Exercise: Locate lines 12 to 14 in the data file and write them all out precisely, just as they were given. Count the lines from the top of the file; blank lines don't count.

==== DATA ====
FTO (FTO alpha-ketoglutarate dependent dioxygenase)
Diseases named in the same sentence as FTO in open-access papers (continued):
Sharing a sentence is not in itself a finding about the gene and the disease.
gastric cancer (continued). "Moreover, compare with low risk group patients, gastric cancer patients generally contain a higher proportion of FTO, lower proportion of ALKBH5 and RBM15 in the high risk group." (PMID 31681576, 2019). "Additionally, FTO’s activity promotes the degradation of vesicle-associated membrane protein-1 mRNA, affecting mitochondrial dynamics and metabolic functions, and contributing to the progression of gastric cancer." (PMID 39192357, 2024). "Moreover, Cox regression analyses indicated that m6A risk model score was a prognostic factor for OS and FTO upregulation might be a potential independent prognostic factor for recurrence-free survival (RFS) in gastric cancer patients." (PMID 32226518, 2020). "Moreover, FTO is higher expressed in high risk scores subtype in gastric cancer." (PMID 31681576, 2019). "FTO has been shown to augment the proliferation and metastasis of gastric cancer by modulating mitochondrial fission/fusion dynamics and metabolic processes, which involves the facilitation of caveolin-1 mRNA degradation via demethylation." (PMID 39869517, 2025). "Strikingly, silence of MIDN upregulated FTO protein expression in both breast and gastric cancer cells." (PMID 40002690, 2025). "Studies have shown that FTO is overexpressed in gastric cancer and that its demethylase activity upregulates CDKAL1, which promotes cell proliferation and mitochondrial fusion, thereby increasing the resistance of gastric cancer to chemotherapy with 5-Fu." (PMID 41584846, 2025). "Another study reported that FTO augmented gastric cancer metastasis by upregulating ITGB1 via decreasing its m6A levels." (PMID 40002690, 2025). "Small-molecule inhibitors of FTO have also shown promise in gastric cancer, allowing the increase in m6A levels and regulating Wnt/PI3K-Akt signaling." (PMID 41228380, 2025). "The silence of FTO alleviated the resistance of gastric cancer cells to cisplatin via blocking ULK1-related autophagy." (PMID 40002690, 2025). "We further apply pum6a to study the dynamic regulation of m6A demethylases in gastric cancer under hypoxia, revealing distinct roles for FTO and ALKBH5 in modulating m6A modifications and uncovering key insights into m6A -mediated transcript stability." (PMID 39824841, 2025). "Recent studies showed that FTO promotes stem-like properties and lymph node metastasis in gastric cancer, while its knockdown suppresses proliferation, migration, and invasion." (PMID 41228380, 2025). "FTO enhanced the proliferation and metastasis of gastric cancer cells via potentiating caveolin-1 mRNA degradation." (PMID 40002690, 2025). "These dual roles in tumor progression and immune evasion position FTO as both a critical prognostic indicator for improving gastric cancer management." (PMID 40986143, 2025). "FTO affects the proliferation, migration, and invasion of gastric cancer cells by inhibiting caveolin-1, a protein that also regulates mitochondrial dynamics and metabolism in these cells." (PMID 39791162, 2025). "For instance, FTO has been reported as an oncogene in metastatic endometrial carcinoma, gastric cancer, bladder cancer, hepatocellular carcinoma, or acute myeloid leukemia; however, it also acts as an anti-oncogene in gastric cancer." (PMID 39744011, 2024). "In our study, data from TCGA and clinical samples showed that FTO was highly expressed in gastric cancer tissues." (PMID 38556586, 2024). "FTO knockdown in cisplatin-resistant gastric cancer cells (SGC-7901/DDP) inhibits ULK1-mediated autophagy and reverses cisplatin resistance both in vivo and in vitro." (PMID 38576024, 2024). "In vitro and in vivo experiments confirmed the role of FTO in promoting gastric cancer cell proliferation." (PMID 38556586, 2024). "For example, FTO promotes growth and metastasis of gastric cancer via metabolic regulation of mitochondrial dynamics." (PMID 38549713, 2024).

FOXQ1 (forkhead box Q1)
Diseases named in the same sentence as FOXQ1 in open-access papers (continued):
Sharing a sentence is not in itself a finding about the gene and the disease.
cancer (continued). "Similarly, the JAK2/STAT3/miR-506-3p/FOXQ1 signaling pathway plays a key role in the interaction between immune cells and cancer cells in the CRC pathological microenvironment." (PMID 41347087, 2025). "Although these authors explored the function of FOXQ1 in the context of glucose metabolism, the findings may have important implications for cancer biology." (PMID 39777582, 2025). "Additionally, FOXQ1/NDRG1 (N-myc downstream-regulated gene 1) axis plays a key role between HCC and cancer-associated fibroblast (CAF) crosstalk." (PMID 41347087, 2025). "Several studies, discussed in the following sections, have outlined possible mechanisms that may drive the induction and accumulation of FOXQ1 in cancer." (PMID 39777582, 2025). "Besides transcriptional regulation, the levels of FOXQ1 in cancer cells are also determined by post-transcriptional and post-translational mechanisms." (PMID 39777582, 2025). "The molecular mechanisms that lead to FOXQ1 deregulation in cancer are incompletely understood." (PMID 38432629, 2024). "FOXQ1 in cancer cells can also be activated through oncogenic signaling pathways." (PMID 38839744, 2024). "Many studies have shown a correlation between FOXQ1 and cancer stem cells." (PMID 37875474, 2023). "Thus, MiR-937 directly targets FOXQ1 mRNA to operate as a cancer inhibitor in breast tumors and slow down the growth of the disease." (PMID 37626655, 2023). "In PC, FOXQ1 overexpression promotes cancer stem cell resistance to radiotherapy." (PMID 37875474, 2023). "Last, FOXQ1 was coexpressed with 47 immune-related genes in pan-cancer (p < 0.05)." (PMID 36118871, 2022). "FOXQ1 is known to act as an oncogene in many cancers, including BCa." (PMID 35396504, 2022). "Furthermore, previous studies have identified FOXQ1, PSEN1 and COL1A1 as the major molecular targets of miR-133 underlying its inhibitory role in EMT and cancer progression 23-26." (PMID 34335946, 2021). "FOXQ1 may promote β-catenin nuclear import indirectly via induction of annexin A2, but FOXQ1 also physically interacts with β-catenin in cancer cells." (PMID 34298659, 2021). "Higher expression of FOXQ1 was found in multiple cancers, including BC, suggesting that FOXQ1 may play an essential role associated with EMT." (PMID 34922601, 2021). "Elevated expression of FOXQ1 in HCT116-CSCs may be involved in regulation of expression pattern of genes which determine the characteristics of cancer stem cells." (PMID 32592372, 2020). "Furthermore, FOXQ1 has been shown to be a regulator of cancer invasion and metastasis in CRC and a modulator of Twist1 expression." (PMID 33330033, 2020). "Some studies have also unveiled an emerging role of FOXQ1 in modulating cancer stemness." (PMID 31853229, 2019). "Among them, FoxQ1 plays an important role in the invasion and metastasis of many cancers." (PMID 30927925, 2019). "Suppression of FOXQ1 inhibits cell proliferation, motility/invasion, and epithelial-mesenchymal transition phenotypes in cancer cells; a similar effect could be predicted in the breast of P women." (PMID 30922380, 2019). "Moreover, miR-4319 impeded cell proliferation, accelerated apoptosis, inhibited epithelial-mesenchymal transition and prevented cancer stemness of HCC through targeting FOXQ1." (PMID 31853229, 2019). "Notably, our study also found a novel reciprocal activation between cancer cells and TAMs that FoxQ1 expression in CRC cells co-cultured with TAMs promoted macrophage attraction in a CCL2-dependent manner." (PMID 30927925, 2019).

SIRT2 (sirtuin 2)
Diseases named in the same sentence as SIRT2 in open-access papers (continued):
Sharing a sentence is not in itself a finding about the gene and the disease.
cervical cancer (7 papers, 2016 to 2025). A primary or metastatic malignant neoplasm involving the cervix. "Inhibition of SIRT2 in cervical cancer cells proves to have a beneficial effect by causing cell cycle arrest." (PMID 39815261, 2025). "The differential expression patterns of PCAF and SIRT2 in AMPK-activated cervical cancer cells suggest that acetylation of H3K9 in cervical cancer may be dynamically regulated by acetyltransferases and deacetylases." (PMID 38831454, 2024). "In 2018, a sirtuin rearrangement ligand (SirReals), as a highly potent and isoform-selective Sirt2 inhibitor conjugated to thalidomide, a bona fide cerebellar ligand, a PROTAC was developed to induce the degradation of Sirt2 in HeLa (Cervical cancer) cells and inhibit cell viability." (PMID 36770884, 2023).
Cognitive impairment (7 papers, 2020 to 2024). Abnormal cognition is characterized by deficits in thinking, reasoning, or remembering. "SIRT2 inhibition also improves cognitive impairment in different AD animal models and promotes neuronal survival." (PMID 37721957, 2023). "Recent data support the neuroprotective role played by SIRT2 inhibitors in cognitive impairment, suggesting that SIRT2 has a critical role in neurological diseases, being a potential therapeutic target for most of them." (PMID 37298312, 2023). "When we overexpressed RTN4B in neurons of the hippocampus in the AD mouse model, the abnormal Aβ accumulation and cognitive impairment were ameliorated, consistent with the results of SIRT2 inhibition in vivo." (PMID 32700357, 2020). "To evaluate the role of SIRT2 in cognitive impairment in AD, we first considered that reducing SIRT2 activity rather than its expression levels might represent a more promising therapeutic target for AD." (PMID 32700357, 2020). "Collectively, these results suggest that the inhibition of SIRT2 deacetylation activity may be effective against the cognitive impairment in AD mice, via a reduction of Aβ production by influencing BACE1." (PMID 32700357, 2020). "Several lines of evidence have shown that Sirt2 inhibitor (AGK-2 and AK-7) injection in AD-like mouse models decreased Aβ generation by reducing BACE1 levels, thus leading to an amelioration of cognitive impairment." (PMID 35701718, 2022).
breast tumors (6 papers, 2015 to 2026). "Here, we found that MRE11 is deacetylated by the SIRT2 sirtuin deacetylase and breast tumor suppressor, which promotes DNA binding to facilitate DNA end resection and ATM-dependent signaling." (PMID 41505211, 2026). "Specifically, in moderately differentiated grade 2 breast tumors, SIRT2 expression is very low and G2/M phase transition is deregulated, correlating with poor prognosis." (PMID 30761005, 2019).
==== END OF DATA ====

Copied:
cervical cancer (7 papers, 2016 to 2025). A primary or metastatic malignant neoplasm involving the cervix. "Inhibition of SIRT2 in cervical cancer cells proves to have a beneficial effect by causing cell cycle arrest." (PMID 39815261, 2025). "The differential expression patterns of PCAF and SIRT2 in AMPK-activated cervical cancer cells suggest that acetylation of H3K9 in cervical cancer may be dynamically regulated by acetyltransferases and deacetylases." (PMID 38831454, 2024). "In 2018, a sirtuin rearrangement ligand (SirReals), as a highly potent and isoform-selective Sirt2 inhibitor conjugated to thalidomide, a bona fide cerebellar ligand, a PROTAC was developed to induce the degradation of Sirt2 in HeLa (Cervical cancer) cells and inhibit cell viability." (PMID 36770884, 2023).
Cognitive impairment (7 papers, 2020 to 2024). Abnormal cognition is characterized by deficits in thinking, reasoning, or remembering. "SIRT2 inhibition also improves cognitive impairment in different AD animal models and promotes neuronal survival." (PMID 37721957, 2023). "Recent data support the neuroprotective role played by SIRT2 inhibitors in cognitive impairment, suggesting that SIRT2 has a critical role in neurological diseases, being a potential therapeutic target for most of them." (PMID 37298312, 2023). "When we overexpressed RTN4B in neurons of the hippocampus in the AD mouse model, the abnormal Aβ accumulation and cognitive impairment were ameliorated, consistent with the results of SIRT2 inhibition in vivo." (PMID 32700357, 2020). "To evaluate the role of SIRT2 in cognitive impairment in AD, we first considered that reducing SIRT2 activity rather than its expression levels might represent a more promising therapeutic target for AD." (PMID 32700357, 2020). "Collectively, these results suggest that the inhibition of SIRT2 deacetylation activity may be effective against the cognitive impairment in AD mice, via a reduction of Aβ production by influencing BACE1." (PMID 32700357, 2020). "Several lines of evidence have shown that Sirt2 inhibitor (AGK-2 and AK-7) injection in AD-like mouse models decreased Aβ generation by reducing BACE1 levels, thus leading to an amelioration of cognitive impairment." (PMID 35701718, 2022).
breast tumors (6 papers, 2015 to 2026). "Here, we found that MRE11 is deacetylated by the SIRT2 sirtuin deacetylase and breast tumor suppressor, which promotes DNA binding to facilitate DNA end resection and ATM-dependent signaling." (PMID 41505211, 2026). "Specifically, in moderately differentiated grade 2 breast tumors, SIRT2 expression is very low and G2/M phase transition is deregulated, correlating with poor prognosis." (PMID 30761005, 2019).